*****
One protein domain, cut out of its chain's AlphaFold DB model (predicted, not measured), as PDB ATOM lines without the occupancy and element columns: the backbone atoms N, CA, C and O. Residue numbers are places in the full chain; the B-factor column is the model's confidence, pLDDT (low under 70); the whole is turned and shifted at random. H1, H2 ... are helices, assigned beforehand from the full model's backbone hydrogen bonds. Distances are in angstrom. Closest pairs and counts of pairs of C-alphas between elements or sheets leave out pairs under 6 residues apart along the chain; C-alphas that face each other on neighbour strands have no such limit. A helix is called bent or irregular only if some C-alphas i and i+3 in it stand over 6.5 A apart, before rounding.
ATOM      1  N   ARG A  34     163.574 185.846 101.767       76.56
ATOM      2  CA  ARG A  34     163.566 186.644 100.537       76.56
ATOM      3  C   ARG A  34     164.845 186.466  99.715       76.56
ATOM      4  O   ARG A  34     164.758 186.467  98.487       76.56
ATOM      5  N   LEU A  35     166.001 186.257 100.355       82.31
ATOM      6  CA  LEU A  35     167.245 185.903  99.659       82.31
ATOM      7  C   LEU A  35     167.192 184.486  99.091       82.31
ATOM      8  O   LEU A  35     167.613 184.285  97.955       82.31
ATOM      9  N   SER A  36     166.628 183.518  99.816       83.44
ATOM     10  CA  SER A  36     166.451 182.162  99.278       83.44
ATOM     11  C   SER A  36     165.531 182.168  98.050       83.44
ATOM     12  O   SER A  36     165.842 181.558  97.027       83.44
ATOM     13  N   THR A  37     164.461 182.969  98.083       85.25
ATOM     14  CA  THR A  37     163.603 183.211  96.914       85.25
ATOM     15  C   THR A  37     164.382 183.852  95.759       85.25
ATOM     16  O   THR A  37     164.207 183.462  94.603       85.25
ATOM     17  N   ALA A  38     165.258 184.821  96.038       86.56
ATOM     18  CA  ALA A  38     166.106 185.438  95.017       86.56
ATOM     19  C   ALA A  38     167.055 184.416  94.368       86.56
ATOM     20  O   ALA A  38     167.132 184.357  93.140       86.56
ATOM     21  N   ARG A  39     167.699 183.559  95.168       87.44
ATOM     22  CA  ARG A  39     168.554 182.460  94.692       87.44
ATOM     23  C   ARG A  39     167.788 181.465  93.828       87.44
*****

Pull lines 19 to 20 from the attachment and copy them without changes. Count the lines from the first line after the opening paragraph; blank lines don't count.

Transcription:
ATOM     19  C   ALA A  38     167.055 184.416  94.368       86.56
ATOM     20  O   ALA A  38     167.132 184.357  93.140       86.56